Zuckerberg’s social empire extends beyond Facebook to Instagram (which it bought in 2012) and WhatsApp (taken over in 2014).
Late last year, Facebook changed its name to Meta to reflect the Zuckerberg’s ambitions to dominate the “metaverse” – which he says is “the next frontier”.
Zuckerberg, the world’s 12th richest person with a $78bn fortune, controls 58% of the voting rights of Meta shares, effectively giving him personal control of all three platforms.
The platforms have been accused of influencing the news stories that users are exposed to, and blamed for helping the spread of misinformation, particularly during the coronavirus pandemic.
The Russian oligarch and former KGB spy Alexander Lebedev is a part-owner of the investigative Russian newspaper Novaya Gazeta. In 2009, he bought the Standard for £1, and the following year he bought the Independent for £1. The titles are run by his son, Evgeny, and the family has pumped more than £100m into the businesses.
The Standard was a stalwart supporter of then-London mayor Boris Johnson, endorsing his 2012 reelection campaign. In 2015, Johnson and Lebedev camped out together on the streets of London to draw attention to homelessness among army veterans. When Johnson joked that he had fallen in a puddle, Lebedev quipped: “I saved your life.”
Evgeny was given a knighthood in 2020. Last week, Downing Street missed the deadline for publishing the security advice it received about granting the peerage, after Johnson denied intervening when intelligence services said it would be a security risk.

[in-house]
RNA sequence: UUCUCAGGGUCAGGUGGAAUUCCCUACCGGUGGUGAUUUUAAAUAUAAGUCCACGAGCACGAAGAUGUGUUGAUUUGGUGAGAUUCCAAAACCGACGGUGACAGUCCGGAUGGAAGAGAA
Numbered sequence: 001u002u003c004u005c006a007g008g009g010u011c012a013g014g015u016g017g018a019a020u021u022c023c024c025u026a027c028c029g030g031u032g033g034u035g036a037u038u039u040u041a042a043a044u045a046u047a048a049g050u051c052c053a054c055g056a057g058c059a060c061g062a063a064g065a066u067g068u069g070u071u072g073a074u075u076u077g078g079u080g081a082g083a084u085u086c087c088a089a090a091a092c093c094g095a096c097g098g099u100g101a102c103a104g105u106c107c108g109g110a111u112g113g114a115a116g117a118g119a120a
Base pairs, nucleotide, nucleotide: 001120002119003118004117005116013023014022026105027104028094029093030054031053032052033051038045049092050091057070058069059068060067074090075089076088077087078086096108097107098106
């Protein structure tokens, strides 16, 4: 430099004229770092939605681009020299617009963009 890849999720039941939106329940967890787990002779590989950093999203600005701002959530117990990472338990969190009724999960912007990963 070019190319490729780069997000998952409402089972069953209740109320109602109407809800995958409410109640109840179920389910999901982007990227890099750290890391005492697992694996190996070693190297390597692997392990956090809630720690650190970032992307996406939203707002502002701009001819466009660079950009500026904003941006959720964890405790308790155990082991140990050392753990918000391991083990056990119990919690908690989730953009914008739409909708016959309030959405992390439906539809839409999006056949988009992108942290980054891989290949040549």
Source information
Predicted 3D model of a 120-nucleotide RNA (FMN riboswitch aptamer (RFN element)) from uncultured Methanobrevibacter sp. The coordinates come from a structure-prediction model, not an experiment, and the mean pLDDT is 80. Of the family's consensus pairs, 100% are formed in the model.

Evgeny has since sold stakes in the newspapers but remains the largest single shareholder in them.
Jonathan Harmsworth, a great-grandson of one of the Mail’s co-founders, this year succeeded in taking the paper’s owner, The Daily Mail and General Trust (DGMT), private after 90 years as a listed company by paying £1.6bn for the 63% of the company he did not already own.
Press Gazette estimated that he owns about 39% of the UK national newspapers sold every week in the UK, compared with 29% in 2010. This compares with Rupert Murdoch’s News Corp on 27.5%, down from about 30% a decade earlier.
The billionaire twins David and Frederick Barclay bought the Telegraph titles and the Spectator magazine in 2004. The brothers, who lived on the island of Brecqhou in the Channel Islands, previously owned The European, The Scotsman and the Sunday Business. David died last year. Frederick and his daughter, Amanda, had sued a group of David’s relatives over allegations of bugging conversations at the Ritz hotel, which the brothers had previously owned.
Italy’s billionaire Agnelli family paid £287m to increase its stake in the Economist to 43.4% in 2015 when Pearson sold its shares after selling the FT. The other shareholders are a collection of ultra-wealthy families: the Cadburys (chocolate), the Rothschilds (banks) and the Schroders (banks) as well as some staff and former employees.
The French–Israeli telecoms billionaire owns stakes in the French newspaper Libération and magazine L’Express via his Altice company. Last year he took an 18% stake in BT, sparking speculation of a potential takeover bid.
The billionaire philanthropist and widow of Apple’s co-founder, Steve Jobs, Powell Jobs bought a majority stake in the Atlantic in 2017.